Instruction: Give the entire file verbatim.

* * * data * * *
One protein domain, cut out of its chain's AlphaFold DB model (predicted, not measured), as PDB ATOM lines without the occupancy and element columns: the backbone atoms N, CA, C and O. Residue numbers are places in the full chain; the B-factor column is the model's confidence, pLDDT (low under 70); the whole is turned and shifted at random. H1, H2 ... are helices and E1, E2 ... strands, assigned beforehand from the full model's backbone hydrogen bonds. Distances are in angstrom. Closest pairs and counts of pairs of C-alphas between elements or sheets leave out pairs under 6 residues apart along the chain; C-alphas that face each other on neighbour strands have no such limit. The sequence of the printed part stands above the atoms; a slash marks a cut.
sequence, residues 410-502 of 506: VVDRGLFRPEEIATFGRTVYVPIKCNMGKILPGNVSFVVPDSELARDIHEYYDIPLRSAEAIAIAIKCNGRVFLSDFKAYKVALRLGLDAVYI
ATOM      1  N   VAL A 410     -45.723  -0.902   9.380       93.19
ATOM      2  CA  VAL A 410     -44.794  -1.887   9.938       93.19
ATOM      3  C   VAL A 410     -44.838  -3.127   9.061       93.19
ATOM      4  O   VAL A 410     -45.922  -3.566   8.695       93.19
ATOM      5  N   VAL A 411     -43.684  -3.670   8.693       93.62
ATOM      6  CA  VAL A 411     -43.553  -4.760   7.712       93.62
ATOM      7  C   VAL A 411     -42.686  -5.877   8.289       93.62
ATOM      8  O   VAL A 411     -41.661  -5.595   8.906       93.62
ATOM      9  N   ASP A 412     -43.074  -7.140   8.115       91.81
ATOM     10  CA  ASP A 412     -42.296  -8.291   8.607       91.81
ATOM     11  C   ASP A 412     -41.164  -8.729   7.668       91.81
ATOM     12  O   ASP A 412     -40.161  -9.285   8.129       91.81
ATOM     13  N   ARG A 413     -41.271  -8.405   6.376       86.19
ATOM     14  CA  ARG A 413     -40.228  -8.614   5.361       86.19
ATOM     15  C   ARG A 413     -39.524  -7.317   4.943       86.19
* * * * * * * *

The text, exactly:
One protein domain, cut out of its chain's AlphaFold DB model (predicted, not measured), as PDB ATOM lines without the occupancy and element columns: the backbone atoms N, CA, C and O. Residue numbers are places in the full chain; the B-factor column is the model's confidence, pLDDT (low under 70); the whole is turned and shifted at random. H1, H2 ... are helices and E1, E2 ... strands, assigned beforehand from the full model's backbone hydrogen bonds. Distances are in angstrom. Closest pairs and counts of pairs of C-alphas between elements or sheets leave out pairs under 6 residues apart along the chain; C-alphas that face each other on neighbour strands have no such limit. The sequence of the printed part stands above the atoms; a slash marks a cut.
sequence, residues 410-502 of 506: VVDRGLFRPEEIATFGRTVYVPIKCNMGKILPGNVSFVVPDSELARDIHEYYDIPLRSAEAIAIAIKCNGRVFLSDFKAYKVALRLGLDAVYI
ATOM      1  N   VAL A 410     -45.723  -0.902   9.380       93.19
ATOM      2  CA  VAL A 410     -44.794  -1.887   9.938       93.19
ATOM      3  C   VAL A 410     -44.838  -3.127   9.061       93.19
ATOM      4  O   VAL A 410     -45.922  -3.566   8.695       93.19
ATOM      5  N   VAL A 411     -43.684  -3.670   8.693       93.62
ATOM      6  CA  VAL A 411     -43.553  -4.760   7.712       93.62
ATOM      7  C   VAL A 411     -42.686  -5.877   8.289       93.62
ATOM      8  O   VAL A 411     -41.661  -5.595   8.906       93.62
ATOM      9  N   ASP A 412     -43.074  -7.140   8.115       91.81
ATOM     10  CA  ASP A 412     -42.296  -8.291   8.607       91.81
ATOM     11  C   ASP A 412     -41.164  -8.729   7.668       91.81
ATOM     12  O   ASP A 412     -40.161  -9.285   8.129       91.81
ATOM     13  N   ARG A 413     -41.271  -8.405   6.376       86.19
ATOM     14  CA  ARG A 413     -40.228  -8.614   5.361       86.19
ATOM     15  C   ARG A 413     -39.524  -7.317   4.943       86.19